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Education-His Youth and Professional Education-The Universities-The Inns of Court, 494.
The Rival Painters, (concluded,) 17.
The Moral and the Artistic in Prose Fiction, 105.
The Influence of Manufactures, and the Protective
The Early English Dramatists: John Ford, 285. The Trenchard Property. Chapters i., ii.. iii., 293. Table Talk: A rainy Day with the Poets-Picturesque at Home--Suggestions to the Reflective-Sailors' and Kitchen Libraries-Chess, 306.
The Trenchard Property. Chapters iv., v., 400.
The Trenchard Property, (concluded.) Chaps. vi, vii., viii., 474.
Theories of Evil. "Festus," "Faust," "Manfred,” "Paradise Lost," "Book of Job," 516.
Unwritten Music, 170.
Unity of the Whigs: Their Principles and Measures, 179.
William Wordsworth, 68.
William S. Mount, a sketch of the life and character of, 122.
Winterslow: Essays and characters written there
TERMS-FIVE DOLLARS A YEAR, IN ADVANCE.
Business communications addressed to D. W. HOLLY, Publisher, Whig Review Office, 180 Nassau £t.
John A. Gray, Printer, 79 Fulton, cor, Gold Street.
PORTRAITS AND FAMILY CROUPS.
EIGHT FIRST PREMIUMS-SILVER MEDALS
Awarded at the Great Fairs in Boston, New-York, and Philadelphia,
CAN BE SEEN AT
M. A. & S. ROOT'S GALLERIES,
363 Broadway, cor. Franklin st., N. Y., & 140 Chestnut st., Phila.
ADMISSION FREE TO ALL.
THE MESSES. Roor having yielded to the many urgent solicitations of their numerous friends to establish a branch of their
CELEBRATED DAGUERREOTYPE GALLERY
in this city, have been engaged for some time past in fitting up an
ELEGANT SUITE OF ROOMS
363 BROADWAY, COR. FRANKLIN ST.,
where they shall be most happy to see all their numerous friends, as also strangers and citizens generally. The acknowledged high character this celebrated establishment has acquired for its pictures, and the progressive improvements made in the art, we trust, will be fully sustained, as each department at this branch is conducted by some of the same experienced and skilful artists that have been connected with it from the commencement.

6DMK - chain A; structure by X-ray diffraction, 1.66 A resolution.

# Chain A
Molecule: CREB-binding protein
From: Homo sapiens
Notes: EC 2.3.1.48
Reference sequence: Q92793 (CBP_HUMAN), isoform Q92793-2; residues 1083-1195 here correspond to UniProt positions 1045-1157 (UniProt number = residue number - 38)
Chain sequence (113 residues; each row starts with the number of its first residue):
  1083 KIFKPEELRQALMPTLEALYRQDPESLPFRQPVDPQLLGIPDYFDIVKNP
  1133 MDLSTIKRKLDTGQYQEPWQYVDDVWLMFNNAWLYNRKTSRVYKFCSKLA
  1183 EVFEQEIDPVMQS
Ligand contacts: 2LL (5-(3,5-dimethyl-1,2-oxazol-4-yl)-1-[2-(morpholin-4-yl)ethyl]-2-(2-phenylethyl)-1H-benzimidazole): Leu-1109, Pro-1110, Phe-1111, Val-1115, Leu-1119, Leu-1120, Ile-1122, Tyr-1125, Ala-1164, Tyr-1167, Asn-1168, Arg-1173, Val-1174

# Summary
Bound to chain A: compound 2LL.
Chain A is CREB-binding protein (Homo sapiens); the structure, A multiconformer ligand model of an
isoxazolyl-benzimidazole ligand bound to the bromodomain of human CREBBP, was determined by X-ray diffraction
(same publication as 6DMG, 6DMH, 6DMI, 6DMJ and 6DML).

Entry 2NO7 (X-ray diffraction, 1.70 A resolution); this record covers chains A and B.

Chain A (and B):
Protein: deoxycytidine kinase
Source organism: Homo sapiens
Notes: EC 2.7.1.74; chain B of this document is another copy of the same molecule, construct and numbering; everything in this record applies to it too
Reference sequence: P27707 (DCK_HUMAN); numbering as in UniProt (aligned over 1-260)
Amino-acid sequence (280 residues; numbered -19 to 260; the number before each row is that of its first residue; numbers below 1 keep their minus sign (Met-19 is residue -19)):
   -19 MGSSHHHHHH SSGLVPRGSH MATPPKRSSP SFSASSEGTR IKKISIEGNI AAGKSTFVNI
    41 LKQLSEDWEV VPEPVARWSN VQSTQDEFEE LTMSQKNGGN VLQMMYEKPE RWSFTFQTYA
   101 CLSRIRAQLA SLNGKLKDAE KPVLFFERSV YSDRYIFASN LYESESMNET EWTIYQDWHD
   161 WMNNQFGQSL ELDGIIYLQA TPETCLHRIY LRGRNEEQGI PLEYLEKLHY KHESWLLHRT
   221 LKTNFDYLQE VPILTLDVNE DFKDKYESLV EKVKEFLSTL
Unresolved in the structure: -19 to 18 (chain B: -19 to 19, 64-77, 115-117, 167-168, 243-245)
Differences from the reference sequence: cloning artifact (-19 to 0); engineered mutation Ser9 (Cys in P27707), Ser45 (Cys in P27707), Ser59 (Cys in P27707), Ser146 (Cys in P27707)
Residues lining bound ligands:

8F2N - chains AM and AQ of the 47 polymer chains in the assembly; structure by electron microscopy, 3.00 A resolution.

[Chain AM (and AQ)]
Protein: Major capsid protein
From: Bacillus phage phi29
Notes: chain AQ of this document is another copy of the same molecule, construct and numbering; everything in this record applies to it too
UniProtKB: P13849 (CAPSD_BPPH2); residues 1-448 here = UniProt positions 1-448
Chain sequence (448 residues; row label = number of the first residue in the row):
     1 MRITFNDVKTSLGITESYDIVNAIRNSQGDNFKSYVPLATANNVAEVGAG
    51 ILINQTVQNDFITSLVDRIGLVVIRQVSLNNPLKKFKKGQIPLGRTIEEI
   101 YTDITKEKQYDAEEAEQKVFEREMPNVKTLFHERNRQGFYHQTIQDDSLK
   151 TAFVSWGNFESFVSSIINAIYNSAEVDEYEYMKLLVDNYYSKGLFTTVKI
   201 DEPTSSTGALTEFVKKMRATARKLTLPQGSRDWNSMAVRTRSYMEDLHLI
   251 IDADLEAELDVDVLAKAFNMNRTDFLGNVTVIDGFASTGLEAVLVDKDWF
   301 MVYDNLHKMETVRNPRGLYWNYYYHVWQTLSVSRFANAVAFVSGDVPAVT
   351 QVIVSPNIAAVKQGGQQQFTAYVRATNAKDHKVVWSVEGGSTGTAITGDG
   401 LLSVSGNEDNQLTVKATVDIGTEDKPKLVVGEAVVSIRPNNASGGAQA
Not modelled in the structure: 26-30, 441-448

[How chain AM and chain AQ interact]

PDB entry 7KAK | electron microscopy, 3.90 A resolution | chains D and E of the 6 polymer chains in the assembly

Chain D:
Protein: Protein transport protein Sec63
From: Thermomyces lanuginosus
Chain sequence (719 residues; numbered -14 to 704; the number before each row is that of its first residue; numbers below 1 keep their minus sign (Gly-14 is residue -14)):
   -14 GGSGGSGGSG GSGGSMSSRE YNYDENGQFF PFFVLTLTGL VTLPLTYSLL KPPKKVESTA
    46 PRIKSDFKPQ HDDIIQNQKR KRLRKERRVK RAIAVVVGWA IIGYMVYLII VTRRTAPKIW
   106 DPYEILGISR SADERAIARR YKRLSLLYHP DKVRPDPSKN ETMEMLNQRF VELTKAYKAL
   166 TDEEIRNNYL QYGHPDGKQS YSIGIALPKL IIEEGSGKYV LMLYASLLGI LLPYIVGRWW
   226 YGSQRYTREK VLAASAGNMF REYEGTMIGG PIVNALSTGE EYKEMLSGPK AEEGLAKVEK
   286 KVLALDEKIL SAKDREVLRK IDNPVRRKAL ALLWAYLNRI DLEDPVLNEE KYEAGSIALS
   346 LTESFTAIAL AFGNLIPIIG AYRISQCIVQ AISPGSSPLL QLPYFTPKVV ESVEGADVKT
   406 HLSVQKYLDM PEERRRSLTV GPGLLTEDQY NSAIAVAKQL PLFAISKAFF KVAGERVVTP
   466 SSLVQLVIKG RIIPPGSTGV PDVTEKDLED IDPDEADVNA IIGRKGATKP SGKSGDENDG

The pictures taken at this establishment are pronounced by artists and scientific men unrivalled for depth of tone and softness of light and shade, while they display all the artistic arrangement of the highest effort of the Painter.
Citizens and strangers visiting the Gallery can have their miniatures or portraits taken in this unique style, and neatly set in Morocco Cases, Gold Lockets or Breastpins, Rings, &c., in a few minutes.
Heretofore an almost insurmountable obstacle has presented itself to the production of family likenesses, in regard to children. The Messrs. Root are happy to state that through an entirely new discovery of theirs, this difficulty has been overcome, as the time of sitting will not exceed two or three seconds in fair, or ten to fifteen seconds in cloudy weather.
N.B.-LADIES are recommended to dress in figured or dark materials, avoiding whites or light blues. A shawl or scarf gives a pleasing effect to the picture.
FOR GENTLEMEN.—A black or figured vest; also figured scarf or cravat, so that the bosom be not too much exposed.
FOR CHILDREN.-Plaid, striped or figured dresses, lace work. Ringlets add much to the beauty of the picture.
The best hour for Children is from 11 A. M. to 2 P. M. All others from 8 A. M. to 6 P. M.
Jan., '51, 12